One of the very enjoyable activities my son and I have experienced together over the years is to go deer hunting. Because of my schedule the past several years we have not been able to go. This year I was determined to make it happen as my son is now 22 years old and getting closer to starting a family of his own. I am concerned that our time together in the woods is going to become scarce as he gets older.
I cleared and jealously guarded my calendar for the dates we had selected to go and had my son get time off from his job. I applied for our licenses and tags early and decided to opt for a challenging unit called Murder’s Creek. It is a beautiful area of east-central Oregon that not many tags are given out for and so are difficult to get. Thus, the bucks are larger and perhaps more plentiful than the other areas of the state that have been hunted out or decimated by the proliferation of cougars. We took off early Saturday morning with the weather forecast cold but sunny, planning to spend four glorious days hunting and telling stories around the campfire. But life’s challenges were about to change my plans to one much like the movie “Planes, Trains, and Automobiles.”
As we got to within five miles of the turn-off to enter National Forest land our unit was located the “check engine” light came on in our Jeep. With over 200,000 miles on it, it did not seem like an inconsequential item to ignore, so we drove another 30 miles into the small town of John Day. John Day is the only town of consequence within about a 150 mile radius. The only auto facility open in John Day on Saturday was a Les Schwab Tire Center. After much fuss and confusion, the staff hooked us up to their diagnosis machine and found out that the problem had to do with our “generator” status. Since the battery gauge had been “discharging” all the way to town I assumed it had to do with the alternator. With no mechanics available in town I had them put a new battery in the car and hoped we could head back to the slightly larger town (10,000 population) of Prineville some 120 miles distant. Not having tested a battery before in this circumstance, I had no idea how long it would last before dying. The trip seemed to take forever as the battery slowly entered into the red zone—praying didn’t seem to help. As darkness approached, turning on the head lights caused the battery to go dead with sudden finality. With systems shutting down one after another, the car died just as I pulled off the highway. With the same finality, our cell phone did not have a signal either. Thankfully the first car to approach stopped and informed us we were still 15 miles from Prineville. The man inside had an amplifier on his cell phone as no coverage was available in the region. He allowed me to call AAA and a tow truck was discharged within an hour. Interestingly, no other cars stopped the entire time it took the tow truck to arrive. After hooking us up he called a mechanic friend who offered to come in on Sunday morning to put in a new alternator. On the way into town we stopped at the scene of a rollover accident and waited as the driver helped flagged traffic for the next 40 minutes. The mechanic then opened his garage and allowed us to store our car in it overnight and the tow truck driver took us to a hotel. The next morning my son and I walked the three miles back to the shop taking turns carrying my very heavy duffel bag containing our clothes and toiletries. Our car was fixed and we proceeded to limp on back home, our hunting trip defeated.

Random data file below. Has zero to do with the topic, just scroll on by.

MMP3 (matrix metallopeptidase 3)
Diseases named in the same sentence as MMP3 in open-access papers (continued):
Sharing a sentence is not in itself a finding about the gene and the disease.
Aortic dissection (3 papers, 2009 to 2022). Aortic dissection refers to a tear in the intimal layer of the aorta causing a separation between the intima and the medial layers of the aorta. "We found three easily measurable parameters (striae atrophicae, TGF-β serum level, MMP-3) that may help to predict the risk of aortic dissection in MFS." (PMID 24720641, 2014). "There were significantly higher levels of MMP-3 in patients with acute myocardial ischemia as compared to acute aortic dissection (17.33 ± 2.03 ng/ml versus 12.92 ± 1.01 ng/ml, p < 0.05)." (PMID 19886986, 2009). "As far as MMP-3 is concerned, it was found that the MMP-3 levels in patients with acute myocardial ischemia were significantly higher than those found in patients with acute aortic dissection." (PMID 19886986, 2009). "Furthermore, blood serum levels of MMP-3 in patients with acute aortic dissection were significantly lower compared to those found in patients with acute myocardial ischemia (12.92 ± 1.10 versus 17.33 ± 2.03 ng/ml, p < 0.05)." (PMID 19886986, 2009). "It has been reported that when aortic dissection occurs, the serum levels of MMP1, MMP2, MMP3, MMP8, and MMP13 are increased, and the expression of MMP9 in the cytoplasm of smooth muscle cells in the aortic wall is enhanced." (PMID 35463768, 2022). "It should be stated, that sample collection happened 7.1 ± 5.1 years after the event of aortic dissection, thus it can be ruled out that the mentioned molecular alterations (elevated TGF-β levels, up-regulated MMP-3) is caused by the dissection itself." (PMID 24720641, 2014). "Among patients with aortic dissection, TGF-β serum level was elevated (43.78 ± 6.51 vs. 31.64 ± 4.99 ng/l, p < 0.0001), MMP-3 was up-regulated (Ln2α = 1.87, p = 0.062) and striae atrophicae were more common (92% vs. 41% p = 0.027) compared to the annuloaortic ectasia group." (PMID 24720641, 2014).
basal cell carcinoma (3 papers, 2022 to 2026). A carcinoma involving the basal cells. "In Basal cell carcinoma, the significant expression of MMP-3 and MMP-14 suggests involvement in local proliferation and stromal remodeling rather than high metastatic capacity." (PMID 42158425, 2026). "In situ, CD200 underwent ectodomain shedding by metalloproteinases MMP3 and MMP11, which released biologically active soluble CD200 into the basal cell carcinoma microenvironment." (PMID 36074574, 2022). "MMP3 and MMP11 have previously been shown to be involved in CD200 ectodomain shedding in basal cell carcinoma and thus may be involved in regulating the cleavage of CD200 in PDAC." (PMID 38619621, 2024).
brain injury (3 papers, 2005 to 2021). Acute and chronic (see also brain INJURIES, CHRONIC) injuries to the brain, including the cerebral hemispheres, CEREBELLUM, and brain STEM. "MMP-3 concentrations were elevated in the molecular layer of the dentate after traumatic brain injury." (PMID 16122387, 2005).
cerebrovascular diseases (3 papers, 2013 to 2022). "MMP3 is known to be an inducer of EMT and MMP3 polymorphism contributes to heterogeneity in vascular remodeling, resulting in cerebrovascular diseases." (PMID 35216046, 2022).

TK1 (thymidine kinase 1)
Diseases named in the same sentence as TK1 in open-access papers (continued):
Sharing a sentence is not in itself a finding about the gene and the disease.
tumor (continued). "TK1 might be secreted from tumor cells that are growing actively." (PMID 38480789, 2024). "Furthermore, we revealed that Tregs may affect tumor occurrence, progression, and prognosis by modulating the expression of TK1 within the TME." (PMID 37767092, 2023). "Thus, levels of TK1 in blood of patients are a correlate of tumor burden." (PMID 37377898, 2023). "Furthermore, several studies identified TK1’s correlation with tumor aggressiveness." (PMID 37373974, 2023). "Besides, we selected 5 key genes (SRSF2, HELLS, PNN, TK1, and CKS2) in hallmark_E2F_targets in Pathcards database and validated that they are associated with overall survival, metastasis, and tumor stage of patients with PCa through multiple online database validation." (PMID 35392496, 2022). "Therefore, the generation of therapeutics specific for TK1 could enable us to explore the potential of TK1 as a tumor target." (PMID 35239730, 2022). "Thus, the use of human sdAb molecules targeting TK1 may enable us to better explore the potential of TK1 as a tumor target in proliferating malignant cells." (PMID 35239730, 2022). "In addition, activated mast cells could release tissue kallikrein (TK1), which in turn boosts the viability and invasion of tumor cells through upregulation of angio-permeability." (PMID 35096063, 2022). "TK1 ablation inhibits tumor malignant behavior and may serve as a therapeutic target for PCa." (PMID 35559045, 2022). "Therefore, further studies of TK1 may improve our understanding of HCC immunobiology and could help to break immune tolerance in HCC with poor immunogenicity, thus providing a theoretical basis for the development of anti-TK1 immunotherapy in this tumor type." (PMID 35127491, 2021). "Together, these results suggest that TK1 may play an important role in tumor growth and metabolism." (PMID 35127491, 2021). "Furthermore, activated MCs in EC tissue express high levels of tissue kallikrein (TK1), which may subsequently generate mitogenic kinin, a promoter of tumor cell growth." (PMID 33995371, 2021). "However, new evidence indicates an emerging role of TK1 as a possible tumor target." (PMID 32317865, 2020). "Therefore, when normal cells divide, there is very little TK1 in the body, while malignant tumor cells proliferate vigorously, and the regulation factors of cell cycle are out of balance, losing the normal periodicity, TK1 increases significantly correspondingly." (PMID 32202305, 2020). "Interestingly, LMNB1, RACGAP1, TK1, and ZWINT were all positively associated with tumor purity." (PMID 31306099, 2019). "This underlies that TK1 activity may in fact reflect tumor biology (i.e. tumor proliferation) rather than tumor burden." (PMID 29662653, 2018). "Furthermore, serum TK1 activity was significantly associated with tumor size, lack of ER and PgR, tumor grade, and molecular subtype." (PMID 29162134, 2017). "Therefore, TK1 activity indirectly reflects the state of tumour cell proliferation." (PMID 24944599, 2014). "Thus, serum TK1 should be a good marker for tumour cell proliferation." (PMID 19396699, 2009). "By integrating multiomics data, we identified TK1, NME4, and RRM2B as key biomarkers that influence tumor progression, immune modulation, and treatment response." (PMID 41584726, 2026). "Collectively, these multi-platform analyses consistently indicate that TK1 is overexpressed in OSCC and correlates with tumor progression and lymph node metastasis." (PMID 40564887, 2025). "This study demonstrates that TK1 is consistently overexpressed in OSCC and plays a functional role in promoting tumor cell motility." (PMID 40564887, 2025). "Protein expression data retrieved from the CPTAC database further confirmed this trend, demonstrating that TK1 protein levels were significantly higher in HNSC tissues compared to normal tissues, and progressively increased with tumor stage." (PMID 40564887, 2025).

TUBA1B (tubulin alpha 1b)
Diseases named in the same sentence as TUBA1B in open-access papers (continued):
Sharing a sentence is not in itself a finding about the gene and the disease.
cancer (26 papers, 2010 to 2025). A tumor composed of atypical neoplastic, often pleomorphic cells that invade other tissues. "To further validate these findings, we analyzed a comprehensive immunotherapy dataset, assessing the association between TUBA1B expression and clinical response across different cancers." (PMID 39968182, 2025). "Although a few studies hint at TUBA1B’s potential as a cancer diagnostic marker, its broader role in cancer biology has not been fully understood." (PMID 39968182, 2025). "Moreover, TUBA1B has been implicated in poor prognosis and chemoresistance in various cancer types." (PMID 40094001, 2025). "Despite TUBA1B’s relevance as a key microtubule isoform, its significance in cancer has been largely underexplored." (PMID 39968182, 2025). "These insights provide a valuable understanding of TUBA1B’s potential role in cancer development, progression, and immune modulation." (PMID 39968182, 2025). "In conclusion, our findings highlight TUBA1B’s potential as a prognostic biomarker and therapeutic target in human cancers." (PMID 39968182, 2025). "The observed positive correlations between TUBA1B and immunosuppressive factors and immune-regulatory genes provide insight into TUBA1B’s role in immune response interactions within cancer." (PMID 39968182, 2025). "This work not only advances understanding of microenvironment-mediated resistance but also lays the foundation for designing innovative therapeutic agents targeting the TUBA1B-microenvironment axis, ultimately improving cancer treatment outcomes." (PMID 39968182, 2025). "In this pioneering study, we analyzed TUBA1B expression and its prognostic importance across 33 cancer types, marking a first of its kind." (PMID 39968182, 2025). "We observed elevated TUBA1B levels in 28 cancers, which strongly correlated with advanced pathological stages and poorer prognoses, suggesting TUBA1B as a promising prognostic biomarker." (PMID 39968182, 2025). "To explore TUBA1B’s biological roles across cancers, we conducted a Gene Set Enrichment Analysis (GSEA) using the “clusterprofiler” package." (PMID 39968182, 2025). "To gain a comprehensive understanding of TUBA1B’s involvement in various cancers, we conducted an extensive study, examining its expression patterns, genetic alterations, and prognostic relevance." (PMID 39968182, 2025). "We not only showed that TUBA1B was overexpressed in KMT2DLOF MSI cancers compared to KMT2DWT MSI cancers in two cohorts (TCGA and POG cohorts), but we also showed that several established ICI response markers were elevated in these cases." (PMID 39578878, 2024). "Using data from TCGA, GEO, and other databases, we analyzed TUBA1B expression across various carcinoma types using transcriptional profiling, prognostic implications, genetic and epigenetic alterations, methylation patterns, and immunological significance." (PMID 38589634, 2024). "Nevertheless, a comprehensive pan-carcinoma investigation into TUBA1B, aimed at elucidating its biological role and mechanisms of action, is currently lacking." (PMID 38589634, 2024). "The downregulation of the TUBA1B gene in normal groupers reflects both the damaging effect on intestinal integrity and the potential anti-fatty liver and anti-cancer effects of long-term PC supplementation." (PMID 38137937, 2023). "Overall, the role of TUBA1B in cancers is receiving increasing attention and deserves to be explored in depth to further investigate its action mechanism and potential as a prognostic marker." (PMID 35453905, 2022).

All was not lost however. The great part about this trip was that my son and I got to spend several days of quality time together. He got to see me react in some very challenging circumstances, watching how I dealt with them and how I faced life’s challenges. He got to see me interact with a variety of men in difficult situations and the fact that I kept a good attitude in the face of adversity. The truth is we really had a pretty good time—even though the cost of the battery, hotel, and alternator was way more than I had planned on spending. It was about the same cost as processing the meat of the two deer we didn’t get would have been. We actually smoked our traditional cigars on the way home in triumph of actually getting back in lieu of bagging a trophy buck like we normally would.
Finally, I got to talk with my son that this trip actually mirrors lifes circumstances. We make plans but often they fail or something comes up that ruins them. It requires us to be flexible and pliable, to think on our feet, and to keep a good attitude despite our circumstances. I also got to talk to him about the importance of having choices in life. By not allowing ourselves to be put in situations where we had no options (like going into the wilderness anyway when the check engine light came on), we were much more successful. The truth is that the only constant in life is change, and how we face those changes determines our success or failure in life.
Now the rifles and long johns are put away for another year. This trip was a big learning and growth experience for both my son and I. But I still wish we could have spent some days in the autumn woods hunting and just being together as father and son.